A reluctant seller has been ordered to complete the second stage of a $20.5 mil  Sunshine Coast wellness resort sale with the Supreme Court registrar empowered to execute the transfer and releases should the seller refuse to do so.

Kim Carroll and Heidi Meyer signed up the $17.1 mil sale of their 4.07 ha property on the Buderim escarpment – complete with development approval for a 111-room five-star luxury hotel and conference resort – in August 2021.

The buyer – Alex Seckler – signed a further contract for the $3.4 mil acquisition of the adjoining Aquilla Retreat from a company controlled by Carroll with both contracts to settle contemporaneously on 15 September.

The Aquilla land contract contained a provision warranting that the owner of the Aquilla business would enter into a business sale contract for its transfer to the buyer.

Because Carroll Co purported to terminate the Aquilla land contract by reason of the buyer’s failure to agree the terms of the business contract prior to the scheduled settlement, only the vacant land contract completed.

Carroll notified the buyer by email on 6 October stating he no longer wished to sell and “any previous contract between us [is] now null and void”.

The dispute was over $180k in deposits the sellers had in hand for forward wellness retreat bookings – that they preferred not to part with –  which were among the assets of the business the buyer was to acquire at a $1 nominal purchase price.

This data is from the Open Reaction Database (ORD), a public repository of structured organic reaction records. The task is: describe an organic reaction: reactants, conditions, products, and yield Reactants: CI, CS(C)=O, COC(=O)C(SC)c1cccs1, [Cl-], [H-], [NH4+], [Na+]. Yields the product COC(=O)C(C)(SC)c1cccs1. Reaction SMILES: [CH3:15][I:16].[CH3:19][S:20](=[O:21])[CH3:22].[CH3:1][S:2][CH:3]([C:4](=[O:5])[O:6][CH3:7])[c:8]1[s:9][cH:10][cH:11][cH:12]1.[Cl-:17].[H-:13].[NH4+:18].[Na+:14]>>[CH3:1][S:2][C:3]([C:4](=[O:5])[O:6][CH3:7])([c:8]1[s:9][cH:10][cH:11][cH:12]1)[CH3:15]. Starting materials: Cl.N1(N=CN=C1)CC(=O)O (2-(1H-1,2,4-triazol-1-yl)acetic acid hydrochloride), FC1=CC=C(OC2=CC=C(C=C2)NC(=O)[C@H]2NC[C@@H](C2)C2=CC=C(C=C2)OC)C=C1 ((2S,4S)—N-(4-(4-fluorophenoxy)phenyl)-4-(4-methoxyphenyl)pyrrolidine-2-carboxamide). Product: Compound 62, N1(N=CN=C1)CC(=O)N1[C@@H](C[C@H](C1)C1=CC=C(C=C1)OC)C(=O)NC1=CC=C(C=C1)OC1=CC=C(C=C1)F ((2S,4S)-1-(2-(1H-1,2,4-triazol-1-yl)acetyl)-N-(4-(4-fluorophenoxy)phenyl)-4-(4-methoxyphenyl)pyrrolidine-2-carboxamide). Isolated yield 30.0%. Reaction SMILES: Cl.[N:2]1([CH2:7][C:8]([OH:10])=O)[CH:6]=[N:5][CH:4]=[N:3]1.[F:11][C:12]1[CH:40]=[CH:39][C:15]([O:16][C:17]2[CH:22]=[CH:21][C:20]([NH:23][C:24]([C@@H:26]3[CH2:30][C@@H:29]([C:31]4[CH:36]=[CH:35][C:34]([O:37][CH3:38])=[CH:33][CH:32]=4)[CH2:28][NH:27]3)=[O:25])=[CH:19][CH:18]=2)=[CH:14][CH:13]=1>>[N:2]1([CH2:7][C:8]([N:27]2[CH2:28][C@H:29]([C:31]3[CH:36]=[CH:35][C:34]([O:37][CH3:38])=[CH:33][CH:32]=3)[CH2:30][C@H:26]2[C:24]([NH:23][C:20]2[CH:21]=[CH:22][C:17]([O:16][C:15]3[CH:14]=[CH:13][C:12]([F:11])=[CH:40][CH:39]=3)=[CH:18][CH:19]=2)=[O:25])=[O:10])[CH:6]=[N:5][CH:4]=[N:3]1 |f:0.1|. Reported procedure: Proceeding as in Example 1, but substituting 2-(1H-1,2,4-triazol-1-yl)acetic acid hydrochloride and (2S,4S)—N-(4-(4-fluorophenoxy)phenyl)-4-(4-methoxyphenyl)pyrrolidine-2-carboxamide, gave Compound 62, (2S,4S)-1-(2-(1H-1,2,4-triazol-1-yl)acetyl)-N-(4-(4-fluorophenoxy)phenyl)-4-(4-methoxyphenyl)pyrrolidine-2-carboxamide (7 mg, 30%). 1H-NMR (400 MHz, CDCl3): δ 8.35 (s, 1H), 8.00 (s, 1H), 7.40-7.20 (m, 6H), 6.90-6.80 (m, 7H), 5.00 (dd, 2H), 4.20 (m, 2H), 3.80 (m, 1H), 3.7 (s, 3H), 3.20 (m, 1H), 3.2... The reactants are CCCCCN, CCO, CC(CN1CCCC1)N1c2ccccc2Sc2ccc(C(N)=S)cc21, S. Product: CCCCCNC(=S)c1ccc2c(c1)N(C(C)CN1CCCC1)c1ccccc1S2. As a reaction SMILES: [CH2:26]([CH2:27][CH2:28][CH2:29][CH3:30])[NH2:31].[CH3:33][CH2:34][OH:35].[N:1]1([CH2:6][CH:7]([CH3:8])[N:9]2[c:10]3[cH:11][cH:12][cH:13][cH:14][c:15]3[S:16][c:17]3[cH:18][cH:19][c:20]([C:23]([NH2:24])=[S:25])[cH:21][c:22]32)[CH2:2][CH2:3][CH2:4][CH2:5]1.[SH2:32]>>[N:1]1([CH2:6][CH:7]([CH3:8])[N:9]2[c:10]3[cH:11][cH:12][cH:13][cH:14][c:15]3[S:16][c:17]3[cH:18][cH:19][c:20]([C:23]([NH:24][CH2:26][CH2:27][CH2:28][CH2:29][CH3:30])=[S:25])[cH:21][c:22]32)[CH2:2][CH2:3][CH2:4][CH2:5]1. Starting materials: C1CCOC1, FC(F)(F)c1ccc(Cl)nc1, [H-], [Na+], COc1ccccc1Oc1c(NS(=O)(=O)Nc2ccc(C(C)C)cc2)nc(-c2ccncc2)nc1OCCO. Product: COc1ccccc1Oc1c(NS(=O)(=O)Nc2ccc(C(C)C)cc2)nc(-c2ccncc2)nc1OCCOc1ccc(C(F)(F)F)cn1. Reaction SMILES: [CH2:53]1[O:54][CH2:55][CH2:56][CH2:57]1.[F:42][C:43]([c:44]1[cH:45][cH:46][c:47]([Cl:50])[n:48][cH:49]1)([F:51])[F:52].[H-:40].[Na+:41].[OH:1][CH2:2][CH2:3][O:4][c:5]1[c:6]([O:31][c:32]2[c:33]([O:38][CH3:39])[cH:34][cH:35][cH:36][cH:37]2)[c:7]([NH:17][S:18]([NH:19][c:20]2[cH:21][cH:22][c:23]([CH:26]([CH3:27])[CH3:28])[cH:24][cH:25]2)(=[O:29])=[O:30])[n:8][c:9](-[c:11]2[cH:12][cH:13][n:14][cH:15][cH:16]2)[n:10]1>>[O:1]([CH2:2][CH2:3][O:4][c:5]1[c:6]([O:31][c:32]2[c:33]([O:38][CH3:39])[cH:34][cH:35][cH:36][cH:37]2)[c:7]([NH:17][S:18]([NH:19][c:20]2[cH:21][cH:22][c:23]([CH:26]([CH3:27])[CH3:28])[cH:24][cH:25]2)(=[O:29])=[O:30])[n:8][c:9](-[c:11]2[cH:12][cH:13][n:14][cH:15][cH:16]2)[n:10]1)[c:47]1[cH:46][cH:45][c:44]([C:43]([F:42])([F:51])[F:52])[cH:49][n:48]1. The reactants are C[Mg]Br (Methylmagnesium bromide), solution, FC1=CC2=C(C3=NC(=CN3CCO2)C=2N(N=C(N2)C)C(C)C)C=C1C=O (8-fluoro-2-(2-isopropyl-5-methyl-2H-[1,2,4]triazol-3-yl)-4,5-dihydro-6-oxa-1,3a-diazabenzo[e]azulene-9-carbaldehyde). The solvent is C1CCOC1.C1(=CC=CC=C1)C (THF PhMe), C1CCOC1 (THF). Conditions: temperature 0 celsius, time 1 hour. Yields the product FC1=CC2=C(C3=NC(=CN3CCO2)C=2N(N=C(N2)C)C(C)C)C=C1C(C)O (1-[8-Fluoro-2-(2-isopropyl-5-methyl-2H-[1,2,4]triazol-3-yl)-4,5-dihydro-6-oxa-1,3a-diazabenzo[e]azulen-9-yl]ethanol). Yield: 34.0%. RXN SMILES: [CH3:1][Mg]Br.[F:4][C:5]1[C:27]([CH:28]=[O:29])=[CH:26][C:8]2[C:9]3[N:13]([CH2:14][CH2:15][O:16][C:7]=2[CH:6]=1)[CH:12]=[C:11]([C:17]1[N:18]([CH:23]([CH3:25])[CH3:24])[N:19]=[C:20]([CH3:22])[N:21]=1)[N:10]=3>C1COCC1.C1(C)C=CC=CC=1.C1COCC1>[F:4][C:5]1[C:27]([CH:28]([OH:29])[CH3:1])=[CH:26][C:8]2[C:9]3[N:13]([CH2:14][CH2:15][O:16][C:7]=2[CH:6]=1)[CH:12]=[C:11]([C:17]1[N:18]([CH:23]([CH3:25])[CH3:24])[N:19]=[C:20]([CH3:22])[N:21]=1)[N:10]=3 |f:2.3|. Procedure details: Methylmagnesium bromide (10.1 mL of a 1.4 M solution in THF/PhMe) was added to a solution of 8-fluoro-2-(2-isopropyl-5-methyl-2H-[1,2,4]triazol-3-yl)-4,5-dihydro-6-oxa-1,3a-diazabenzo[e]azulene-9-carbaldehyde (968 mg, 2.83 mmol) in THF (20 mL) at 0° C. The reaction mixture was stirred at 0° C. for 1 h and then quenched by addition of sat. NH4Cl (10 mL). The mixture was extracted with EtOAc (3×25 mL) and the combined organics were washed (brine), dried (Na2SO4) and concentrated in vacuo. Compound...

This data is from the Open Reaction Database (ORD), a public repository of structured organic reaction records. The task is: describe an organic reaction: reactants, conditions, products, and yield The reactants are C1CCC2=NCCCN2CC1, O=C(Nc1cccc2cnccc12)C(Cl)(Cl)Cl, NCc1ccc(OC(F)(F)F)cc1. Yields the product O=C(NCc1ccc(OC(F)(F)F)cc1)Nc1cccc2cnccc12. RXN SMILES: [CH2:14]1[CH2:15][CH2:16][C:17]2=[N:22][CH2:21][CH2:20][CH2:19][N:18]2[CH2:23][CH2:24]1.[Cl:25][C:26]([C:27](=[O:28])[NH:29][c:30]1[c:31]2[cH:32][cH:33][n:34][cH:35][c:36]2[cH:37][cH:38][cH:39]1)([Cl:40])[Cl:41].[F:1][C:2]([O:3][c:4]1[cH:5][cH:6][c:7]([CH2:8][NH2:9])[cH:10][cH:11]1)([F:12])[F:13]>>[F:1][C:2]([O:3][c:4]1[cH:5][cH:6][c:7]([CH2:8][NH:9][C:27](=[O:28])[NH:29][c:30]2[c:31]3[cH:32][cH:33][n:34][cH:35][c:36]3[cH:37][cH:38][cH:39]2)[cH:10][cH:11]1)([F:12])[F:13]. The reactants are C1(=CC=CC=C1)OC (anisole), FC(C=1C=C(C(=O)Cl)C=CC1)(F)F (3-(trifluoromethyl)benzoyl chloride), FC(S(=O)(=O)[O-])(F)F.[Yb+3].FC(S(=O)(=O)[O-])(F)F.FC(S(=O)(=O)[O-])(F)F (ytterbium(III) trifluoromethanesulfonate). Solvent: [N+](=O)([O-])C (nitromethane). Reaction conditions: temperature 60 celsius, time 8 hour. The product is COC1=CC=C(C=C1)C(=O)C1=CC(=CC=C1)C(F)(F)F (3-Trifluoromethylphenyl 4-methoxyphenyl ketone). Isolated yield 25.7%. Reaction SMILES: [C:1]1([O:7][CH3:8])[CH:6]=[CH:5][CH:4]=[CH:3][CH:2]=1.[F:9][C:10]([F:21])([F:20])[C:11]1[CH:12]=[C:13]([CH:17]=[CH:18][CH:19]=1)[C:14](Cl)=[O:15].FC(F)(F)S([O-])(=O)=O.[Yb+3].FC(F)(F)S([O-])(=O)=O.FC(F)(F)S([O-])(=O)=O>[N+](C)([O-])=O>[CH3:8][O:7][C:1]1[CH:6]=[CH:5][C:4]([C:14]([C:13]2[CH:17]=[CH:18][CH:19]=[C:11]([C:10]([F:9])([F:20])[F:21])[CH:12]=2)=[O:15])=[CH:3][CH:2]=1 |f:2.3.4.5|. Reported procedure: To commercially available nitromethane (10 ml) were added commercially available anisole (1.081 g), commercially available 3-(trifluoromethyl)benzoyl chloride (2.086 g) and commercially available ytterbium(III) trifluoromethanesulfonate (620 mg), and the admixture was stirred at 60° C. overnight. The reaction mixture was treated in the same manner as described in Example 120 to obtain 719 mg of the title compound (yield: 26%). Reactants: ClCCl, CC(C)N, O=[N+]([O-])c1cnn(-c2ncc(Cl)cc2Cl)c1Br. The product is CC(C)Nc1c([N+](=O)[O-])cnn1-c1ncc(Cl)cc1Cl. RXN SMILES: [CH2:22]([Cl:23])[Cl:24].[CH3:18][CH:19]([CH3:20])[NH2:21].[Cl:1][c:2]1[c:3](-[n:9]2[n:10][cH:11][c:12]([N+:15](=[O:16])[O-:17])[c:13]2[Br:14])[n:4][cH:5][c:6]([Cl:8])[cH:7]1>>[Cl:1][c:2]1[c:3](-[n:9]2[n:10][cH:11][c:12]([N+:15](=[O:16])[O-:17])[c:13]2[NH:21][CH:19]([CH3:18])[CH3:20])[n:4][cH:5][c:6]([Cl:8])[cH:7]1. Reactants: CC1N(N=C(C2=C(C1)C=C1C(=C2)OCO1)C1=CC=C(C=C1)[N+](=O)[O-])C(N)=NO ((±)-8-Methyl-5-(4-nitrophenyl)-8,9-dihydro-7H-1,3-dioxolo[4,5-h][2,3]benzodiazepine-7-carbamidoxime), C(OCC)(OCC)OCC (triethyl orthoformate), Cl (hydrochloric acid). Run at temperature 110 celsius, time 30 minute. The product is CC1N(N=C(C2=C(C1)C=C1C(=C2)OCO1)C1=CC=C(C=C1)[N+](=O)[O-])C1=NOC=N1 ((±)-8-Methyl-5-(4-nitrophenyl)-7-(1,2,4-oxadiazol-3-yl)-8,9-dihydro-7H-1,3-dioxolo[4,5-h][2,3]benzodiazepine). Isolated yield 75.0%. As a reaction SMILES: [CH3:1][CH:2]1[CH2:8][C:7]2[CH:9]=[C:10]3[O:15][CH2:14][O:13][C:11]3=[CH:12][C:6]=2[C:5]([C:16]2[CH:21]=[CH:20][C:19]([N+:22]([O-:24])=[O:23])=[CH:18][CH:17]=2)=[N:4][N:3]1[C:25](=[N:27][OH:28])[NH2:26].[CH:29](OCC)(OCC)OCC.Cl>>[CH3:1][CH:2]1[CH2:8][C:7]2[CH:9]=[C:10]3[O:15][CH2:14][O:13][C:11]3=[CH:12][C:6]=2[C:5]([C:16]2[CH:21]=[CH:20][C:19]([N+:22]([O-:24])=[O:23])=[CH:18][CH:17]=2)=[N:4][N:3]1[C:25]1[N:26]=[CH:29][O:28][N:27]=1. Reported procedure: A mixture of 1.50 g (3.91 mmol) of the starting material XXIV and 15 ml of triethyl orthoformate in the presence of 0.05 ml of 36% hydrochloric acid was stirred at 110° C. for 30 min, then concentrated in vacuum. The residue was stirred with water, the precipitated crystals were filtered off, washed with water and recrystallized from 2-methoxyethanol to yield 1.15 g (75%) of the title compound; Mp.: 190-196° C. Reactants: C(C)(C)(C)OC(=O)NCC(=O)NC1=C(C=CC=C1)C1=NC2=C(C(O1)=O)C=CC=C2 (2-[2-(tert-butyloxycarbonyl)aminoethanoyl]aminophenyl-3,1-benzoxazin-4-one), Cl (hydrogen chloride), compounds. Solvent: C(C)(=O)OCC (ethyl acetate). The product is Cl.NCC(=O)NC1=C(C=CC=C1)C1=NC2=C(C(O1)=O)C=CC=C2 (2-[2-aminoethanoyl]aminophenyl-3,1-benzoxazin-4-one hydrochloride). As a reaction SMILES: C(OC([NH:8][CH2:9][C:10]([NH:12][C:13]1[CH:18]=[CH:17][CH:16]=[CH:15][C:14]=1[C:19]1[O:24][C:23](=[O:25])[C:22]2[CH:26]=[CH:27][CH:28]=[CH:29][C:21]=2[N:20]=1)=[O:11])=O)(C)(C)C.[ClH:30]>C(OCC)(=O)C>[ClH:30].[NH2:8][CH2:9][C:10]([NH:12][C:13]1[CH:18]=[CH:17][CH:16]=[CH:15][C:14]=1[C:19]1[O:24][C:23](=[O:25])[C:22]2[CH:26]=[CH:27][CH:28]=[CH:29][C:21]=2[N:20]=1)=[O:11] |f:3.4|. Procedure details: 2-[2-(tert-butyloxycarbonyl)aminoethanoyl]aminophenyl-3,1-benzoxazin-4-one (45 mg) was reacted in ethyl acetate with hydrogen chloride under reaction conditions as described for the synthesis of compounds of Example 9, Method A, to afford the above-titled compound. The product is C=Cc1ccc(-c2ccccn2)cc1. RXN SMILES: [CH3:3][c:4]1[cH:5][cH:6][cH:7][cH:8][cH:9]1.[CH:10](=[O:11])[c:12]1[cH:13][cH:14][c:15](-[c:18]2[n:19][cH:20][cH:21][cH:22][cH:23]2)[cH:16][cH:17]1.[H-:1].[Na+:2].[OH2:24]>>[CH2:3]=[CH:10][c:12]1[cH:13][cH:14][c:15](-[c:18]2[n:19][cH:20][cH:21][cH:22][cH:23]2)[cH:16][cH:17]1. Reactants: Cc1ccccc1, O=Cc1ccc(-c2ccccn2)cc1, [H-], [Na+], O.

Sekler lodged a caveat and when the seller did not front for settlement when called on to do so on a second occasion, filed court proceedings in Brisbane for orders that the contract be specifically performed.

The matter came before Justice Peter Flanagan in November who noted that the Aquilla land contract did not expressly make the sale of “either contemporaneous with or contingent upon any agreement to transfer the business”.

The relevant clause “only records the seller’s warranty that the directors of Aquila Retreat Space Pty Ltd will enter into an agreement for the transfer of the business” which can occur at any time up to or after settlement of the land contract sale.

In those circumstances, Carroll Co could not rely on the alleged breach – of not entering into a business sale contract at that time – to terminate or resist an order that the land contract be performed.

“It follows that the respondent’s purported termination of the Contract by email of 6 October 2021 constitutes an unlawful termination and the applicant is entitled to an order that the Contract be specifically performed,” Justice Flanagan decided.

The orders made require settlement to occur in Maroochydore at 2.00 pm on 15 December 2021. Carroll Co was ordered to pay Sekler’s costs of the dispute.

Sekler v Kim Carroll Investments Pty Ltd [2021] QSC 312 Flanagan J, 1 December 2021


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